By: Shannon Connor Winward
What You Eat is More Important Than When You Eat It
(PCM) The stars are out, the hour is late, and most of the world, it seems, is tucked in for the night. Yet here you are, getting ready to chow down. Whether you’re crashing an all-night-diner with friends or cruising to fridge town as a party of one, there’s something about eating “after hours” that feels a little wicked, a little wild – but is late-night snacking really bad for you?
As it turns out, being “bad” may taste oh, so good, but there’s no real difference whether you eat at five o’clock or three AM – the calories in that slice of pizza are exactly the same. The only thing that really matters to your diet (and your health) are what foods you eat and how many total calories you consume.
Usually we talk about daily eating as a trinity – three square meals at, say, eight, noon, and five – but this doesn’t always reflect our modern reality. Some of us skip meals, others graze throughout the day or load up like a camel at one big sit-down. Many people live and work on unconventional schedules. Is moonlight dining your new normal? It may seem naughty (especially if you remember Gremlins), but if your midnight mauling of that chicken leg is making up for a meal you missed earlier, then it’s probably something your body needs.
On the other hand, if you’re throwing down with a bowl of ice cream or frozen burritos for reasons other than hunger, that can be a problem. Many people turn to food as stress-relief after a rough day, particularly with high-fat comfort foods. A single session of self-pity snacking can double your daily calorie intake – and eventually, your waistline. Late-night munchies can also be triggered by a bout of drinking (another popular form of stress-relief!); in addition to washing away inhibitions, alcohol increases our cravings, makes us feel less full, and hinders our self-control – a dangerous dietary combination if you’re already at or over your calorie quota.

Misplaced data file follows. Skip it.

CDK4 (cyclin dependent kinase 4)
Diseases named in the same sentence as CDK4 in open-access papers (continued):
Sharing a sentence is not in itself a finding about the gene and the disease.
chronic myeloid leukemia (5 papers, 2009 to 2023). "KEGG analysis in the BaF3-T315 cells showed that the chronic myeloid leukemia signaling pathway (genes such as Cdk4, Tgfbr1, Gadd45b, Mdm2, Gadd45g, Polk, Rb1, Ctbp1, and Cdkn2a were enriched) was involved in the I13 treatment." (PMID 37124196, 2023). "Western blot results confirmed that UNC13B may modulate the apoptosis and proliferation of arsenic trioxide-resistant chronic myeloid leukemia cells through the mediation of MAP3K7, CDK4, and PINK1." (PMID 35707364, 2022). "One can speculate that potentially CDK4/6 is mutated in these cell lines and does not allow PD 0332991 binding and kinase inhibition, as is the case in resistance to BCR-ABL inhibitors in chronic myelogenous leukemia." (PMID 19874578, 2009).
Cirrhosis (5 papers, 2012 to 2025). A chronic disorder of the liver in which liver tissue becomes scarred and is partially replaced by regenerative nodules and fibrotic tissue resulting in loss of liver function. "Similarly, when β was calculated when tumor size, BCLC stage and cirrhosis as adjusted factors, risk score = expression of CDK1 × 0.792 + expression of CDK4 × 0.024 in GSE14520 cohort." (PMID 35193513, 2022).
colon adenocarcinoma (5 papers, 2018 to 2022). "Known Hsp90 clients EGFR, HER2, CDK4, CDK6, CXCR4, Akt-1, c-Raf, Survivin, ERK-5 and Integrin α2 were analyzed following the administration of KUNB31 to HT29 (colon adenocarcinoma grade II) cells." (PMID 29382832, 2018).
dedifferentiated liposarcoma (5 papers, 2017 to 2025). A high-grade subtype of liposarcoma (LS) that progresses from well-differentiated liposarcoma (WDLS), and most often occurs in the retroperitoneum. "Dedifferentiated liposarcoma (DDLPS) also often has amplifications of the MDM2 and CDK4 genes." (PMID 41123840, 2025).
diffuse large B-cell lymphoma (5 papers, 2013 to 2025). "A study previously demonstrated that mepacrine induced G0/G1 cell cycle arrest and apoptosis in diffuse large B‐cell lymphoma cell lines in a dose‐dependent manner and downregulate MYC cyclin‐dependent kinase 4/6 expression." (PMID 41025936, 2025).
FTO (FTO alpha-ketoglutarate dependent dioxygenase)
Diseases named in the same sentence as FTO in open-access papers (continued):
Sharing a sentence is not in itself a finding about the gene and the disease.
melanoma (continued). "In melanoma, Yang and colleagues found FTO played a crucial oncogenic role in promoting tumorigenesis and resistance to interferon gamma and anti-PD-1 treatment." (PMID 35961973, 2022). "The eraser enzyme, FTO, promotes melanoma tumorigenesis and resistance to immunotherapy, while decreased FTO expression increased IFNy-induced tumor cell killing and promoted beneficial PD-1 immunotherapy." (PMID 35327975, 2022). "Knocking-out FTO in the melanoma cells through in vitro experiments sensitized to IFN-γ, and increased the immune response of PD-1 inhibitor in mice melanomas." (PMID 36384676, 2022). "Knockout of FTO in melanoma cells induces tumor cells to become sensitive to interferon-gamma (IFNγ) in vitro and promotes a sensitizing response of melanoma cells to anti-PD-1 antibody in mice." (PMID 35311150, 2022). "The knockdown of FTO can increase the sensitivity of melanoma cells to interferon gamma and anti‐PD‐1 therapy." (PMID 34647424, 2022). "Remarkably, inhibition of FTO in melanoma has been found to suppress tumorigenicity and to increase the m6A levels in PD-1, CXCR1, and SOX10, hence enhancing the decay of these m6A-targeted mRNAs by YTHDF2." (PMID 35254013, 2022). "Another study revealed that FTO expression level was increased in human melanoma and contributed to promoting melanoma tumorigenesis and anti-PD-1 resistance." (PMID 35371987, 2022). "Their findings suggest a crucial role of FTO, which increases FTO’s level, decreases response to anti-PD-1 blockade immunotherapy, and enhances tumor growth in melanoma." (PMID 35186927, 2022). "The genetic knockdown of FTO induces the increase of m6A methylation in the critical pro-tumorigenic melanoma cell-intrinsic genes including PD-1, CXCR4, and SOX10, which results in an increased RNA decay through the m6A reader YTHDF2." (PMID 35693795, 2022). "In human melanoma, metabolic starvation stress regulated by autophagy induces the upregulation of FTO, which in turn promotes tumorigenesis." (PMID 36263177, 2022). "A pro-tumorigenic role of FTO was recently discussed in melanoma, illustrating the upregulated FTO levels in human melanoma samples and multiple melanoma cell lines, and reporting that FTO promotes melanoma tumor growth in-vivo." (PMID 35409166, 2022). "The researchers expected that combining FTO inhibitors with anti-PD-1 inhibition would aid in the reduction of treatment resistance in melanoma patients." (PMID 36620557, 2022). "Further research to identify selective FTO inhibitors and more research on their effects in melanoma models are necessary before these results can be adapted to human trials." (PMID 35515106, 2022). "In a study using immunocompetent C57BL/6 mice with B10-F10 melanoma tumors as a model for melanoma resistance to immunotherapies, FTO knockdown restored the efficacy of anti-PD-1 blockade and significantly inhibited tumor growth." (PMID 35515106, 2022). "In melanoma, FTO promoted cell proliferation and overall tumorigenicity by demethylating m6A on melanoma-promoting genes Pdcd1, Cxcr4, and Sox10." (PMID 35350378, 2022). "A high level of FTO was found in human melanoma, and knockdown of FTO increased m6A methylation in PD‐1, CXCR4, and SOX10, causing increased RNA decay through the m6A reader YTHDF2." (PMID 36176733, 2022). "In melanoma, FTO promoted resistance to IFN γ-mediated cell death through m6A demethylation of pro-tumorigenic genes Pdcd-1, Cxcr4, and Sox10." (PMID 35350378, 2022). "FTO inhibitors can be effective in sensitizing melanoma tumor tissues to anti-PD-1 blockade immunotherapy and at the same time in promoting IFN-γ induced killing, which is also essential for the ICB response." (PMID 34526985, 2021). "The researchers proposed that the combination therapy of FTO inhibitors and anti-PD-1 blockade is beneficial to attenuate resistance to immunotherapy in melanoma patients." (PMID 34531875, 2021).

What’s more, consuming heavy meals and certain foods before bed (spicy marina or clams casino anyone?) can lead to a night of digestive discomfort or otherwise mess with your sleep cycle, leading to a vicious cycle of fatigue, with you reaching for more food, over-the-counter energy-boosters and excess caffeine to get through the following day.
Coffee is our favorite crutch for good reason – it’s a powerful stimulant, it tastes great, and goes well with just about everything. A little bit of can be good for you (caffeine boosts brain function and physical performance, helps burn fat, and lowers your risk for certain diseases), but too much can cause nausea, nervousness, dehydration, increased heart rate, muscle tremors – not to mention insomnia when you’re finally ready to turn in.
For natural sources of energy, a balanced diet of whole foods is best – at midnight or any time of day. Foods high in omega-3 fatty acids (salmon, tuna and other fish, flaxseed, walnuts), B vitamins (meat, dairy, eggs, vegetables, whole grains, nuts, legumes) and folates (green leafy veggies, fruit and grains) are especially helpful for energy production and mental alertness.
Even if you’re not trying to fuel your way through an all-nighter, eating before bedtime may actually be good for you; a snack or small meal can help you relax, sleep better, and stabilize your metabolism.
Nutritionists say that foods containing the amino acid tryptophan, in particular, are ideal for winding down – while it won’t put you to sleep directly, tryptophan aides with digestion and increases serotonin, a happy-time chemical in your brain. We all know about the tryptophan in the Thanksgiving turkey, but nuts and seeds, soy, and dairy are also great sources (grandma’s glass of warm milk is cliché for a reason!). And good news for carb-lovers; carbohydrates help your body process tryptophan. For really great late eating, go for a combination of whole grains with tryptophan-foods, such as a light turkey sandwich, nut butter spread on whole grain toast, a bowl of cereal with low-fat milk (not the rainbow-colored sugar orgy, we’re talking the good stuff here), soy yogurt with granola or a bit of cheese on crackers.
The occasional late-night binge can be great fun – there’s nothing quite like a post-party platter of onion rings and mozzarella sticks at one in the morning, or raiding the cabinets for cookies and milk at the crack of dawn. It’s important to keep those moments special, though, rather than making them a habit. If you find yourself looking for nighttime nosh on a regular basis, train yourself to think in terms of late-night mini-meals, with reasonable portions of real food, rather than late-night snacking. Your body is an all-night temple. It deserves better than freezer foraging and vending machines desperation.
Give yourself good eats – no matter the hour.